Yes. They are almost the same. The Brahmin community comprises two groups – Khas (an indigenous group) and Brahmins. Now, even if the Khas and the Brahmins are taken together, they form 25 per cent of the total population. The remaining 75 per cent are Dalits, Adivasis and backwards. The Khas are also gravitating towards us. That will mean Brahmins will only be 15 per cent.
Who are the Khas?
They are the original inhabitants of Nepal. But the brahmanwadis have entrapped them, brought them under their umbrella. They wrote history shrewdly. They convinced the ancestors of the Khas that they are a part of the Brahmin community. And they did all this to establish their rule, their government. But the Khas are now saying that they are indigenous inhabitants and that their roots are not in Brahmanism. A movement along these lines has been launched there.
Which are the main castes of Nepal?
There is a Research Department in the Nepal government. Its latest report says that there are 144 castes. Of these 60 are Adivasis – those who are known as Scheduled Tribes in India. Then, there are 33 Dalit castes. There are 44 backward castes. The rest are minorities.
Which are the upper castes of Nepal?
There are two categories of nationalities. The first are those who call themselves Pahadi, who live in the hills. Then, there are the Madhesis. Madhesis and Teraian those who live in the plains. They form more than half of the population. Those living in the hilly region are about 40 per cent. They include Dalits, Adivasis and OBCs. There are Dalits, Adivasis and OBCs among the Madhesis, too.
What role did Brahmanism play in driving a wedge between the people living in the hills and in the Terai?
You see, everywhere, Brahmanism has only divided the people. They peddle hypocrisy, spread superstition.
How exactly do they do this?
For instance, if there is someone who doesn’t revere gods and goddesses, then they blackmail him. They promote child marriage, oppress and exploit women, and they describe women as lowly. They keep on drilling such ideas into the minds of the ordinary people and some day, the ordinary people start believing them. They do the same thing here. The literature they produce is misleading. It has nothing to do with the facts or truth.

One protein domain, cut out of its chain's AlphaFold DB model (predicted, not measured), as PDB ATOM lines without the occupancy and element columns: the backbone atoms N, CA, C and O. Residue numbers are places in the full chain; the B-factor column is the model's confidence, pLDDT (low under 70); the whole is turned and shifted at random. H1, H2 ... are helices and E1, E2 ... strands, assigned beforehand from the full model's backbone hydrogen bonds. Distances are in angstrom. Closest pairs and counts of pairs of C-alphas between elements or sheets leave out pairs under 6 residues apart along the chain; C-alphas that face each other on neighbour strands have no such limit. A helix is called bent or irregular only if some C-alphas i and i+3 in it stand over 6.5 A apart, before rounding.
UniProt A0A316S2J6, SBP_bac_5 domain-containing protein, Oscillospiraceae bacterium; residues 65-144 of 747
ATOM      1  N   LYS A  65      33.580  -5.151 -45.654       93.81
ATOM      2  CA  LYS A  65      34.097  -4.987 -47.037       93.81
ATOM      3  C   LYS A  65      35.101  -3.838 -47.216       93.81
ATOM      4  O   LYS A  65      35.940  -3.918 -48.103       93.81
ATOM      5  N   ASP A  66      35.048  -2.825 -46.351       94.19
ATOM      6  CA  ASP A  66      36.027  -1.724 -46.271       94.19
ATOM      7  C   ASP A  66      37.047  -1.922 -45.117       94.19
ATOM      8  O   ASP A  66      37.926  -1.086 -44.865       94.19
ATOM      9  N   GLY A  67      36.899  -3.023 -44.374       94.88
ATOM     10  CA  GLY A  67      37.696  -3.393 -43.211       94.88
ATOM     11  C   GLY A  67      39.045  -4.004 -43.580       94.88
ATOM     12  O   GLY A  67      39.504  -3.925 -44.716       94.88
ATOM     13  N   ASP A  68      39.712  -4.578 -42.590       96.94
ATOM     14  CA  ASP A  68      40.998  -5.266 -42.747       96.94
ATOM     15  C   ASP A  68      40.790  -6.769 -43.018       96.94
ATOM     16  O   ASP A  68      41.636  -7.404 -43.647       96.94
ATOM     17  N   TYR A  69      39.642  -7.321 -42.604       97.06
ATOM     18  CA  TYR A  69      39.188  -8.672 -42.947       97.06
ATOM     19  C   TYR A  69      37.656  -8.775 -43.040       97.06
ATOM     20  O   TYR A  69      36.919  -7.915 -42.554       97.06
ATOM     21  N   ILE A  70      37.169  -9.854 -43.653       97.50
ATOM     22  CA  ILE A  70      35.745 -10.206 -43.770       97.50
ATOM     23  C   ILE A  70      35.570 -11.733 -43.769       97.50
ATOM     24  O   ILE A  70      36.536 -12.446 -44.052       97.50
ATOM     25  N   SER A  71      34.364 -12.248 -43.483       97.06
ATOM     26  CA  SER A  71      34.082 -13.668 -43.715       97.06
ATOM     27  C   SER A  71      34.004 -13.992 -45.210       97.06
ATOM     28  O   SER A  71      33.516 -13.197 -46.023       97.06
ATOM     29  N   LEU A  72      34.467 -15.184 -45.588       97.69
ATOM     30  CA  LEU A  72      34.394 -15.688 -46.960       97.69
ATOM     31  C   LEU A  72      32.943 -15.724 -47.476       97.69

In India, Adivasis dwelling in or near the forests are being Hinduized by the RSS. What is it like in Nepal?
Yes, it is the same in Nepal. They are getting temples built everywhere.
But Nepal was a Hindu Rashtra from the very outset?
It is not a Hindu Rashtra. It was once but not now. It is a secular nation today. Even when the king used to rule Nepal, there was this slogan, “one caste, one dress, one language”. When Nepal was a monarchy, anyone who raised his voice was crushed. Nepal has always been a country of the Buddha. A large number of Buddhists live there. There are also Muslims. There are also those who call themselves Hindus. Kabirpanthis are also a substantial number, as are those who revere Ravidas. Followers of Bon (a pre-Buddhism religion of Tibet) also live there and there are nature-worshippers, too. The Nepal government had given recognition to 10 religions, including Hinduism, Buddhism, Bon, nature worship, Bahai and Christianity.